H-1B Visa: Trump administration’s proposed changes & How will it effect Indian students
There is a change in H1 B visa process due to a Trump presidency and See below how will it effect Indian students.
I believe this is one of the areas Trump will be forced to compromise on with his previous statements.
As Ann Cun stated, he mentioned H1 B as a bad program. This was because he was speaking from the perspective of the average American worker. To those people, H1 B represents the country’s best jobs going to non-citizens for the convenience of wealthy corporations.
Let’s be sensible here. Here’s what we know for a fact:
- In March 2016, he stated that his businesses had used the H-1B visa but that he didn’t think the program should be continued. He vowed to end it one or two years into his administration. (Remember, this was before the primary election where he became the Republican nominee.)
- Then, on 8/31/2016, Trump gave a speech about his 10-Point Immigration Plan, which was detailed on the Wall Street Journal on 9/1/2016 here and on PBS here. In this position, he talks about wanting to boost wages of H-1B workers and imposing a labor market test for employers before they can petition for a foreign worker. Read more details here. (I think this might be a more accurate picture of what he intends to do during his administration.
President-Elect Trump will be sworn into office on January 20, 2017. How the H-1B program will be impacted thereafter will largely be based on what changes he plans on executing:
- Keep the H-1B program but raise the bar: Depending on the scope of the changes, those changes to the program can possibly be implemented through internal memos within the federal agency (President tells DHS how to do their jobs). For example, a requirement that employers meet 125% of prevailing wage for each petition could potentially be quickly executable. There is already a prevailing wage requirement, so asking employers to meet a certain amount of the wage is not necessary a new requirement. However, a more burdensome requirement such as requiring employers to first conduct a labor market test prior to filing a petition with USCIS might require public notice and comment before a final rule can be enacted according to the law. This is because there is no requirement currently that imposes a labor test by employers. The timeline for rollout of changes would vary depending on the method for implementation.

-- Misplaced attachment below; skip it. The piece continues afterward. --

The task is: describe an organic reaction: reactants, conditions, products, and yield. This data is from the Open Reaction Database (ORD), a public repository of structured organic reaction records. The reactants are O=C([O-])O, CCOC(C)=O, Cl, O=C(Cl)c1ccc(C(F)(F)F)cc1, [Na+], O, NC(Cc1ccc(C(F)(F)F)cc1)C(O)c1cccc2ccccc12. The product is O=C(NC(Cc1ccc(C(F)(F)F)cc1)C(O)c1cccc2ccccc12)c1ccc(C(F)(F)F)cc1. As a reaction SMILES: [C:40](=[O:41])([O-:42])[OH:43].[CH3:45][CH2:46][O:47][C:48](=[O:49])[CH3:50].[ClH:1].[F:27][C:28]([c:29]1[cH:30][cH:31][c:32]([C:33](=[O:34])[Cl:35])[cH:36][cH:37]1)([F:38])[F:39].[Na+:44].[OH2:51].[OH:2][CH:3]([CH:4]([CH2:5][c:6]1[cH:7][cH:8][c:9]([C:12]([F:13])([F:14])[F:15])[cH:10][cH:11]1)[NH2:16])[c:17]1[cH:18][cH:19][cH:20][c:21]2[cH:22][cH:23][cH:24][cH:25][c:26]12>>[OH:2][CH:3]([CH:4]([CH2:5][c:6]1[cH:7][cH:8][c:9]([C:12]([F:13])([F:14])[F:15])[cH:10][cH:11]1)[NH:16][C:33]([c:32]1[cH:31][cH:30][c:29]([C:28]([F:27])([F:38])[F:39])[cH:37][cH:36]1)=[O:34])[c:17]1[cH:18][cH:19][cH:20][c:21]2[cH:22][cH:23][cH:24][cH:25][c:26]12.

- Get rid of the H-1B program entirely: The reason why the H-1B program exists is based on the Immigration and Nationality Act (INA), a statute passed by Congress. To get rid of the program entirely, Congress would need to amend the INA. The President could submit a bill and if the Senate and House passed by simple majority, the bill could be signed and enacted into law. Because there is a majority of Republicans in the Senate and the House for this upcoming term, this could theoretically happen. Though, it’s unlikely that one single bill designed to get rid of the H-1B program would exist by itself. It will likely be encumbered with a bunch of other programs for a more comprehensive like immigration reform bill. If that happens, we’re talking at least a few months for somebody to draft something this complex.
As an aside, our government has checks and balances. The above analysis only focuses on the legal possibility. There are many other factors such as business lobbying groups. If the law wasn’t followed or if there are other legal issues, you’ll bet lawsuits will be filed to prevent the law from being implemented.
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